The Daily Grind

The Daily Grind 150 150 Ben Coker

The Daily Grind

You and I know many people who are ‘trapped’ in a daily ‘routine’. Every week is the same, every month, and every year.

Only briefly interrupted by ‘holidays’.

(Which should be called ‘vacations’ because ‘holidays’ means ‘holy days’ – for once the Americans get it right!)

But then I guess many people do think of their breaks from the hamster wheel ‘holy’.

You and I know only too well how difficult it is sometimes to make an appointment with someone or to set up a meeting, or to get someone to attend an event, even watch a broadcast of some sort.

The question is – why do people do this to themselves?

What’s the cause, and what’s in it for them?

When I discuss this with people they think that they ‘have to’ or ‘need to’ do all this stuff, using up their time often with things they’d really rather not be doing.

For sure, there are many people who have ‘contracted out’ a big chunk of their time to an employer; but even then –

When they’re ‘at work’ the same thing tends to happen, especially at ‘management’ level – the daily, weekly, monthly meetings that drag on and on and where most people only need to be there to make their contribution for a brief portion of the time allotted.

But hey, that’s the way it is . . .

And so, when they’re not ‘working’ they end up cramming things into the time available until there’s none left.

None left for what?

Here’s the thing –

There’s activities that you and I want to do and there’s activities that you and I have to do – really have to do.

The problem is that there are too many things that we think we have to do that, in reality, we really don’t.

They may be activities that we’ve chosen to do, in the past, but have now become a habit that we have difficulty breaking.

We get so used to doing things that we once wanted to do that they’ve now become ‘have-to’s.

We don’t really want to be tied up doing things that we used to do just because we ‘always’ do them!

And this applies at work as well as at home.

But what about ‘time management’?

What about all those great techniques taught on management courses?

I’m sorry, but you and I cannot manage our time – it passes and we have no control over that.

We can’t bring back a chunk of time that has passed because unlike money, there are no refunds.

But we can ‘manage’ what we do with our time.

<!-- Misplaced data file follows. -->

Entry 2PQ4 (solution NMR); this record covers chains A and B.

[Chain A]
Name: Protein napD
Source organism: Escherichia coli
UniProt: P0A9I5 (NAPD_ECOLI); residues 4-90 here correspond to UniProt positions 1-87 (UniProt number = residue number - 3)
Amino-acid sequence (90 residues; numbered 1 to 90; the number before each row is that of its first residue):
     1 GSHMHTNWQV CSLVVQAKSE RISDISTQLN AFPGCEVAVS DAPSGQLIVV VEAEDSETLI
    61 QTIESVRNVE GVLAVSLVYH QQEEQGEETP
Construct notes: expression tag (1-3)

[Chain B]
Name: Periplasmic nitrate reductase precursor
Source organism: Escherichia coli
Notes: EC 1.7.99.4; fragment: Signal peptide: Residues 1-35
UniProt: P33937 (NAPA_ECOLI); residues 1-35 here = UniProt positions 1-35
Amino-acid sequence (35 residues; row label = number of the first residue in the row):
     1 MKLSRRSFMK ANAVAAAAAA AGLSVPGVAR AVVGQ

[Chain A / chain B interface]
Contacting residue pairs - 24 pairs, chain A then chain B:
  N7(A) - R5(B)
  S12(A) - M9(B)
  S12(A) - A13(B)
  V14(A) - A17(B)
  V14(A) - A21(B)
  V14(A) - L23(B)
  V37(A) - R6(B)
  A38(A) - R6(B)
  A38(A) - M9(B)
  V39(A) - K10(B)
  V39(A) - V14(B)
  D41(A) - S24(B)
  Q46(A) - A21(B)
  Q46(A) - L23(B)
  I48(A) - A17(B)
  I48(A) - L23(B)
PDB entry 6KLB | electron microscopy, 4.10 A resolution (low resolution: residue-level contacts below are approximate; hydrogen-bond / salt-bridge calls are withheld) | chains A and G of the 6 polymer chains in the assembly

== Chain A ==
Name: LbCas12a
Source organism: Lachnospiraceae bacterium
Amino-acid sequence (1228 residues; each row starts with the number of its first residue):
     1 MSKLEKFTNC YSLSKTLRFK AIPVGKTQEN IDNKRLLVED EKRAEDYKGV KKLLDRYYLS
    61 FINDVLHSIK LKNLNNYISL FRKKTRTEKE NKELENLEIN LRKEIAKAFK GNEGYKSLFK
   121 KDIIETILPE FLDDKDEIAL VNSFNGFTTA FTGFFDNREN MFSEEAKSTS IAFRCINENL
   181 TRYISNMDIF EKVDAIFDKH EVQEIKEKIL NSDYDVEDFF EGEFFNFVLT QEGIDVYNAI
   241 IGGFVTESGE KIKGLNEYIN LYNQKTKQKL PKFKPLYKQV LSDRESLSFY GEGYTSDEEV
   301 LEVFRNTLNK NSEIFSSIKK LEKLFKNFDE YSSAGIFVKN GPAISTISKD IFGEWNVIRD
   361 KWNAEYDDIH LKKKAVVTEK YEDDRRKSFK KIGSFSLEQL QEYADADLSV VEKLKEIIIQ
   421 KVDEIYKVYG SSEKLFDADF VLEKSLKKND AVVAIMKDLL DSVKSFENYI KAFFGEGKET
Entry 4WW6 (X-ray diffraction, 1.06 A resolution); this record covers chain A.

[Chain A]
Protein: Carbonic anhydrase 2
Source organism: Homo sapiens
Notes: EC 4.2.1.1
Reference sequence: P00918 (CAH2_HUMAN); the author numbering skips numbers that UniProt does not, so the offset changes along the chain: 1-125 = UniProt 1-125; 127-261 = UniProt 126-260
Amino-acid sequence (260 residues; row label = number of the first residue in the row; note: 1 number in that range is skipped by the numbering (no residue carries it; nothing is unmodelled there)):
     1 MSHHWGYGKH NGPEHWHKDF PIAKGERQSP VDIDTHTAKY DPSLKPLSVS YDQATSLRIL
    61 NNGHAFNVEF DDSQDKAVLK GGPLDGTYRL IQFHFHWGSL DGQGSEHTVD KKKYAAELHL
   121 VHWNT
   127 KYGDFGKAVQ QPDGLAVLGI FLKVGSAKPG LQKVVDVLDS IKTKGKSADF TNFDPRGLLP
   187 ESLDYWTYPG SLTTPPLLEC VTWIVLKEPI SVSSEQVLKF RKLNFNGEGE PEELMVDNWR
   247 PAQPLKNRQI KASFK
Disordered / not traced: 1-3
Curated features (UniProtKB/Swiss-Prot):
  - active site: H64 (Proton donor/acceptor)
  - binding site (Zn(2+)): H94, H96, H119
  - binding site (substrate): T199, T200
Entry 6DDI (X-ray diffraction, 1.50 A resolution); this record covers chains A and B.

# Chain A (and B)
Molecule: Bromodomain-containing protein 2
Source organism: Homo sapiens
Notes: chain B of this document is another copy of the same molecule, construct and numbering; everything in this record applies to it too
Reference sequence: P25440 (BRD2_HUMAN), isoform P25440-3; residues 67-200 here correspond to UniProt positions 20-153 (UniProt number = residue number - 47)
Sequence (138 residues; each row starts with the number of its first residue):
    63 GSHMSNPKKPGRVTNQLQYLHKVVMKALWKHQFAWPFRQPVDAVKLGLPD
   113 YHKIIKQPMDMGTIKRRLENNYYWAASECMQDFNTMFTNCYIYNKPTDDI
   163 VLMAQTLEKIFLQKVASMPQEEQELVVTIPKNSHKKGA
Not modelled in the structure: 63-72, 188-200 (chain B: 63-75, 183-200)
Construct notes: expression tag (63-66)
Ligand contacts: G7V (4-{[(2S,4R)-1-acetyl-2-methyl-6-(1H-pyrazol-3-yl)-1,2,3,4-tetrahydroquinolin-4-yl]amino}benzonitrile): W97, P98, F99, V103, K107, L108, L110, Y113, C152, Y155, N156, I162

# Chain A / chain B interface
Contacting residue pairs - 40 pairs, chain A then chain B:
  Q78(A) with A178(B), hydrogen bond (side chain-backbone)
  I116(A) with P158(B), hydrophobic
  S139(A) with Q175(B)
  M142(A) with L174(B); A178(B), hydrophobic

People are taught on courses and at seminars to get their diary and ‘block out’ chunks of time for certain things; and I’ve seen some wonderful creations where the days of the week have all been divided up into different brightly coloured boxes.

Time for, this, time for that, sometimes ‘me time’, and so on.

This is a really good way of increasing stress and anxiety levels!

Because “I must do that today, it says so in my diary, if I don’t do what it says I’ll lose control”

And that would be chaos.


Nothing like a bit of impromptu chaos to liven things up, to make us think.

Most people are quite good and dealing with a little bit of chaos, it can be stimulating!

Now there’s nothing wrong with making a plan for the week, month, year ahead.

A list of those things that you have to do (in order of priority) and those things you really want to do (again in order).

But there has to be time for other things as well.

  • Time to think
  • Time to have fun
  • Time for family and other people
  • Time to learn something new
  • Time to regenerate

But, please, don’t ‘block them out’ in your diary!

Because then they soon become ‘chores’ – things you think you have to do!

Things you think you have to ‘tick off’.

And don’t ever ‘fill up’ your time, because there’s something else you need to cater for.

It’s what I call ‘opportunity time’.

It’s when something occurs to interrupt your ‘perfectly ordered week’

It may be good or seemingly bad – but it’s always an opportunity.

It’s been given to you, and you need to act on it.

Before someone else does.

You don’t know when it will happen.

You won’t see it coming.

But you need to be ready, at all times, whatever else is going on, to recognise and act on the opportunities that come your way.

Or they’ll be lost.

Have you time available to take advantage of them or are you ‘too busy’?

You know what to do.